My philosophy for a long time has been this: If you can't talk about it, write about it...
WARNING: This isn't gonna be a happy, perky little post. So if you mind my temporary morbidity, this is your cue.
Anyway, I'm currently taking a course called Lifespan Developmental PSY, and naturally since this is the end of the session, our final chapter of discussion today was on death and dying. It was pretty rough, and had I glanced at my printed out Powerpoint notes ahead of time, I'd have been more prepared for what was to come...but alas, I guess I like the element of surprise, as I never read them until we're going over them in class.
A few interesting topics came up, and had I been able to put my own issues to the side, I think I may have contributed a lot more to the discussion. Death isn't really something people like to talk about, so the "discussion" was pretty much one-sided, with my professor speaking the majority of the time. One of the topics that kind of irritated yet intrigued me...was the issue that some say spouses grieve more for a dying spouse than children grieve for a parent. Yes, you read correctly, but I'll give you a moment to re-read that statement for clarification.
Imagine my irritation...
This is where I finally had to clear the throat up and speak...since no one else wanted to.
For those who aren't aware, I lost my mother to colon cancer 2 years ago. She was diagnosed extremely late, and 7 months post-diagnosis, she passed away. Since then, a number of times I've had people ask me how do you get over the loss so quickly...it sorta makes me want to slap people. I'm not over losing my mother. I'll never be 'over' it. When I think about the moment I was lying in my dorm, and woke up to that phone call from my mother...the pain is still just as fresh as it was on February 4, 2008. I remember the exact words, my exact reaction, and other things about that day, that I'd rather not go into. Point being, this isn't something you just 'get over'. And after I lose the urge to introduce my hands to someone's face, I realize that perhaps they really don't mean any harm. To the outsider, it may appear as though I've "gotten over" my mother's death. I go through each day, laughing and smiling, carrying on conversations about random things, and just living my life...but I do all this out of necessity, not passivity. I have to find ways to keep busy, and move forward, because if I take a few moments and let my mind wander to the point of missing my mother, I'll feel incapacitated.... I'll be allowing myself to break down, and experience those feelings I felt two years ago as my 14 year old brother and I pulled the blanket thingy over my mother's face before her casket was closed...and that, as touching as it was for other people, is NOT a moment I like to relive. That is not the state of mind I want to be in... so I live. I laugh. I love... and I do all this, knowing that it's what keeps me sane. It's what helps me sleep at night, without waking up thinking I hear my mom in the shower getting ready for work...or her music playing from the dining room...or her keys jingling when she walks in the door.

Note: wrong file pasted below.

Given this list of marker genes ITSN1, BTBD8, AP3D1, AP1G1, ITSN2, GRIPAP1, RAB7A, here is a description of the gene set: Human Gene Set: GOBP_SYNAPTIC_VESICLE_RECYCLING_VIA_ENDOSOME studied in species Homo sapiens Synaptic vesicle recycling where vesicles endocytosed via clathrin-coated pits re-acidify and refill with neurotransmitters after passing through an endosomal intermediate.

Back to my point...
I just feel like grief is kind of a blanket term. I don't believe on relative would mourn a person's death any more than another relative...I think there are different things being grieved. I lost my mother...the person who carried me, gave birth to me, taught me, guided me, tried to keep me from life's mistakes...I lost that. But my loss isn't any more important than my grandmother's, who lost her first child; or my daddy's, who lost the woman he'd been loving since they were in the single age digits. We all lost one person, but we lost many different things...my father doesn't know how I feel each day. His mother, my beautiful grandma, is alive and well...just a phone call away. I don't know how he feels...I don't have anyone I've loved romantically for over 4 decades. There are so many ties that bind us to one another, and when those ties are broken, people can sympathize all they want, but nothing compares unless you've experienced the same loss.
So...yeah, that's all. I know it's pretty long, but it's what I needed to get off my chest. If you made it this far, thanks for reading lol
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